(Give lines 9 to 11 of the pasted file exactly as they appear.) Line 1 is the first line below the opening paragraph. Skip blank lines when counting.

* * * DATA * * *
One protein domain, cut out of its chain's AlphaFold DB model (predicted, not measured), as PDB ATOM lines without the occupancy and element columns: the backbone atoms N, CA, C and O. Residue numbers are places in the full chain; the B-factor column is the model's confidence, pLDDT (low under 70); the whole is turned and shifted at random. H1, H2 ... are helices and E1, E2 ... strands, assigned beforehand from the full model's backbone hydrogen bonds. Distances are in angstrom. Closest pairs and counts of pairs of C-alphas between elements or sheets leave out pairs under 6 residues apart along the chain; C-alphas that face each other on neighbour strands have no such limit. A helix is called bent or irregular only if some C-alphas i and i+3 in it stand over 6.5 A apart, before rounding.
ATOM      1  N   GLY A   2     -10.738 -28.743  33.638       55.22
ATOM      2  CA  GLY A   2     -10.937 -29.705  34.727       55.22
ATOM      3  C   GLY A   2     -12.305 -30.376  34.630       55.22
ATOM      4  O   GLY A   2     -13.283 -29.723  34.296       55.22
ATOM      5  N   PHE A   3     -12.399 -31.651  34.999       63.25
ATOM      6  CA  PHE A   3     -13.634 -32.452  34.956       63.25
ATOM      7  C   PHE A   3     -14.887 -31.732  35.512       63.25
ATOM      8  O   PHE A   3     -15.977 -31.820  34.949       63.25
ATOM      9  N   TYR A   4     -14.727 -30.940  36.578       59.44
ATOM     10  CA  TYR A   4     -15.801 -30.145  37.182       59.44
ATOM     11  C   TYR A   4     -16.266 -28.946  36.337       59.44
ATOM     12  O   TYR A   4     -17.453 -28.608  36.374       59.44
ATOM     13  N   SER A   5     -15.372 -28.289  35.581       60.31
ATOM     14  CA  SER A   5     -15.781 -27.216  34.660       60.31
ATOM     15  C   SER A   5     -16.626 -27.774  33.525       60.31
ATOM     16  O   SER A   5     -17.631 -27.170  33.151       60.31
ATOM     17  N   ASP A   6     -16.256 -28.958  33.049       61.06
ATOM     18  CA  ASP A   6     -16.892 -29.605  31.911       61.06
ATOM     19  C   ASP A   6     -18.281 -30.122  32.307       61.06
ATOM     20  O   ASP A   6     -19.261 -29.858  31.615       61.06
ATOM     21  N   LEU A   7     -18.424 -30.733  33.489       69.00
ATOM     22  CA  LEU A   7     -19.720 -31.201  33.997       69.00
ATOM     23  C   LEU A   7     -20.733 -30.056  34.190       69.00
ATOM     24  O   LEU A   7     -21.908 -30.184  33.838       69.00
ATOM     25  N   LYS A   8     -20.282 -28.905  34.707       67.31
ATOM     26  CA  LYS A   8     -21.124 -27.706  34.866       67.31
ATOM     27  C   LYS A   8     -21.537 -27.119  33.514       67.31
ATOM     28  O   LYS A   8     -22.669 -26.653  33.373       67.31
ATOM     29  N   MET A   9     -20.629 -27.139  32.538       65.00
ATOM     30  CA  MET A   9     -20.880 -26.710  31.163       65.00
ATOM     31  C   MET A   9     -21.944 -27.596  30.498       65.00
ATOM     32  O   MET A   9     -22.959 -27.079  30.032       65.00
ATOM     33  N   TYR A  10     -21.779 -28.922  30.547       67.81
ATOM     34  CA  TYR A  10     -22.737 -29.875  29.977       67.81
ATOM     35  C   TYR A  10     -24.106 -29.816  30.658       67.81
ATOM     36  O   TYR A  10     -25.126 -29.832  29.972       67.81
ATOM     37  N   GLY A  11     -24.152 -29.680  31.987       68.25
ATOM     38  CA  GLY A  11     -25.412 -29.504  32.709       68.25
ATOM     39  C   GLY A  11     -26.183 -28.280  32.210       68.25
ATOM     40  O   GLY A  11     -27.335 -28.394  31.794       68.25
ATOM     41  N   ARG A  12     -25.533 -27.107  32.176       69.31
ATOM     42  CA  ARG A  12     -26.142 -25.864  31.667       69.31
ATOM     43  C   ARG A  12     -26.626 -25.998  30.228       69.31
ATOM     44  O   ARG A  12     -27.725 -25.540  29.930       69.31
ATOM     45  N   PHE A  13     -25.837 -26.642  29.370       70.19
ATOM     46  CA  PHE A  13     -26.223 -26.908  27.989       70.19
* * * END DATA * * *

ATOM      9  N   TYR A   4     -14.727 -30.940  36.578       59.44
ATOM     10  CA  TYR A   4     -15.801 -30.145  37.182       59.44
ATOM     11  C   TYR A   4     -16.266 -28.946  36.337       59.44